About the Book
Detective Esa Khattak heads up Canada’s Community Policing Section, which handles minority-sensitive cases across all levels of law enforcement. Khattak is still under scrutiny for his last case, so he’s surprised when INSET, Canada’s national security team, calls him in on another politically sensitive issue. For months, INSET has been investigating a local terrorist cell which is planning an attack on New Year’s Day but their undercover informant, Mohsin Dar, has been murdered. Khattak used to know Mohsin, and he can’t let this murder slide, so he sends his partner, Detective Rachel Getty, undercover into the unsuspecting mosque which houses the terrorist cell. As Rachel tentatively reaches out into the unfamiliar world of Islam, and begins developing relationships with the people of the mosque and the terrorist cell within it, the potential reasons for Mohsin’s murder only seem to multiply, from the political and ideological to the intensely personal.
The Language of Secrets is the second book in the series to feature Esa and Rachel. While the storylines are completely different to get the full back story I strongly recommend reading The Unquiet Dead first.
Esa is asked to investigate a group that is possibly Jihadist when an old friend who was undercover is murdered. Because he is well-known in the community, after the events in previous cases, Rachel is chosen to go undercover to the group meetings. She tries to give the impression that she is lost and can get salvation from the close-knit group atmosphere and the learnings that they undertake. She isn’t the only non-Muslim woman there. There is also Paula, an older woman who is prone to bullying but had feelings for the murdered man and Grace, a seriously messed up teenage girl.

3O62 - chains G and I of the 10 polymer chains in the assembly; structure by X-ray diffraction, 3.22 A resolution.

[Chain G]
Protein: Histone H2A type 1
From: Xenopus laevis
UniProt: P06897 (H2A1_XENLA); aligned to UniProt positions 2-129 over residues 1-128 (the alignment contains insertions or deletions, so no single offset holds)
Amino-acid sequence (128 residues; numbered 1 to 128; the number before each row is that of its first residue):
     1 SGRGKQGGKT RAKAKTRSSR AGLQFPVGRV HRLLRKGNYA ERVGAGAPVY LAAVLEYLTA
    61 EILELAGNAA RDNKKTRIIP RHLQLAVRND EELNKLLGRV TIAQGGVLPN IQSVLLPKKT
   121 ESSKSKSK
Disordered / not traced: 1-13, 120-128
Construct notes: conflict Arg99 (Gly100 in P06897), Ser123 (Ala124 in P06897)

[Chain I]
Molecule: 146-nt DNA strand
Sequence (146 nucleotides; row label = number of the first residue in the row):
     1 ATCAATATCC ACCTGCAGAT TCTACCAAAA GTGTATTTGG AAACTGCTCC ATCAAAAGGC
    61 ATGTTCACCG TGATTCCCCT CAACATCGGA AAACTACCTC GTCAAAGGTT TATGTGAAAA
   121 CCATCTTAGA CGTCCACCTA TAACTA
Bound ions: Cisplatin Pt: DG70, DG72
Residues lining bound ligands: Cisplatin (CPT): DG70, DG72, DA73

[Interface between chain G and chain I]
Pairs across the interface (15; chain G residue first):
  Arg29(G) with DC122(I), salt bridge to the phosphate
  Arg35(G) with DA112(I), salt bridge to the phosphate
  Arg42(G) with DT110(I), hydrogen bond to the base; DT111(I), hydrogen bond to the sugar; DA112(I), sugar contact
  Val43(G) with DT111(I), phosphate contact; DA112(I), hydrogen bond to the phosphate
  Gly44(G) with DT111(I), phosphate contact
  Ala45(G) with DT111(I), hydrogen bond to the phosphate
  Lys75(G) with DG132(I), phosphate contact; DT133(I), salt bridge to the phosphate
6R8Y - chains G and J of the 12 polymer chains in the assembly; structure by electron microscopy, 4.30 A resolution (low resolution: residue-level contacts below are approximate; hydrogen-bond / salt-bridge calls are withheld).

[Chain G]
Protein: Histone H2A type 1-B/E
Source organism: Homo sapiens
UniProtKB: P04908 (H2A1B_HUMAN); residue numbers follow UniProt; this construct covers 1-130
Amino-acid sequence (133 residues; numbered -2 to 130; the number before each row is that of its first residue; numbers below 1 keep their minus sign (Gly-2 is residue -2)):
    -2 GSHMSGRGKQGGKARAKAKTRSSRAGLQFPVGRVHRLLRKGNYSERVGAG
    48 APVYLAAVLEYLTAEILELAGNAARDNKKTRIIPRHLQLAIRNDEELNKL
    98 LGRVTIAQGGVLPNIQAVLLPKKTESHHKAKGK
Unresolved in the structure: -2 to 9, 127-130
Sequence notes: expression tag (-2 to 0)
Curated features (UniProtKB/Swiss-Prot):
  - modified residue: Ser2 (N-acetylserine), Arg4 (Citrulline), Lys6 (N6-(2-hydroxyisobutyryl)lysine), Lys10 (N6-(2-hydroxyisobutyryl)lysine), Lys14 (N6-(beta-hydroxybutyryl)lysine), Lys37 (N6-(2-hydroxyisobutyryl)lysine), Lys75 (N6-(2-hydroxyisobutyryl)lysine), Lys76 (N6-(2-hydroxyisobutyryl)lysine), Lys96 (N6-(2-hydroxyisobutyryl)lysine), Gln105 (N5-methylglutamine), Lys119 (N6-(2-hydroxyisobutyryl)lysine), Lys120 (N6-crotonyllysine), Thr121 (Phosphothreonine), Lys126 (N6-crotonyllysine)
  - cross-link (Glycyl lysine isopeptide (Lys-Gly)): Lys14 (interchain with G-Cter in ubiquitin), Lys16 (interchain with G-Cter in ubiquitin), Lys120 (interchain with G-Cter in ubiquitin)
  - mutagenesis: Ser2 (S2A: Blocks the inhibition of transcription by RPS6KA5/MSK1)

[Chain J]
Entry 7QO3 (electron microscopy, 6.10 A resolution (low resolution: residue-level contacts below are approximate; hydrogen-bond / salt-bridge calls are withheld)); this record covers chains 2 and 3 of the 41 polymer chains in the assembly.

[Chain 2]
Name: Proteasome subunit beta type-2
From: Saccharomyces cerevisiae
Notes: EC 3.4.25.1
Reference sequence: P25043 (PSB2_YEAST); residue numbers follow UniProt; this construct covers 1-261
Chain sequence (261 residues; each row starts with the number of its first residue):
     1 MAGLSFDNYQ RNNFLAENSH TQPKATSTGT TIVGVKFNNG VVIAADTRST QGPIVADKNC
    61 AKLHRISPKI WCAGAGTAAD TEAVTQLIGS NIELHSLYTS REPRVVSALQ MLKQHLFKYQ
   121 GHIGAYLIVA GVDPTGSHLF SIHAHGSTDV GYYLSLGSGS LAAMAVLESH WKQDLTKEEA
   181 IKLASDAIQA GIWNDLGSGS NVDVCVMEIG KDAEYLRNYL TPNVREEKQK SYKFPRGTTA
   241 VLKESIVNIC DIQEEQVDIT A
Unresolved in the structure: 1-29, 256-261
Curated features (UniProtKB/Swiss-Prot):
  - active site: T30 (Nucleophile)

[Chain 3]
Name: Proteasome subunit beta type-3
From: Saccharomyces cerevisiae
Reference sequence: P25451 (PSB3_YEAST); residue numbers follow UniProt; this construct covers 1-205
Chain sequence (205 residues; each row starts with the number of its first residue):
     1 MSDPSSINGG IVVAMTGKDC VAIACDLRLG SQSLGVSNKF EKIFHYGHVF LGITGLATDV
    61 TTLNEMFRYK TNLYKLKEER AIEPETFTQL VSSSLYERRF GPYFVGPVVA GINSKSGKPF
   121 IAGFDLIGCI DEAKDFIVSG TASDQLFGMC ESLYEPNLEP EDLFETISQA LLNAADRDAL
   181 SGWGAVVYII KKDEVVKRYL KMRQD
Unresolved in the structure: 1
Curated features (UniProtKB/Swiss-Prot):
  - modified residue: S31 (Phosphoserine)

Rachel wants to get answers, find out more about the possible attack and keep the younger members of the group out of danger. Esa is under a lot of pressure. His sister is too close to one of the leaders in the group, the father of the victim is making threats publicly against the police, mainly Esa, and he has to answer to a man who quite frankly
needs a smack in the mouth a strong talking to. There was more focus on Esa’s personal life in this book. The reader was introduced to his younger sisters, the love he felt for his dead wife and the way he lived his life and practised his religion.
I did find it an unsettling book to read. Jihadists and extremism are never far from the news and the attitudes of some in the group were hard to read, you could see the control over the younger members and how easily they could be led. Also unsettling was the approach by the officials. There were some in the investigation team who didn’t understand why Esa’s unit was there. Some of the characters who needed compassion didn’t receive it. But the good in the society were also represented, Esa being a prime example but also others on the periphery who just wanted to live their lives in peace and to be accepted. This was probably one of the hardest things to read in the novel. That the majority in Islam are peace-loving but are presumed not to be.
Even though this is a fictional novel it is based on true events. I hadn’t heard of Toronto 18 on which this novel was based.
With thanks to the publisher for the copy received.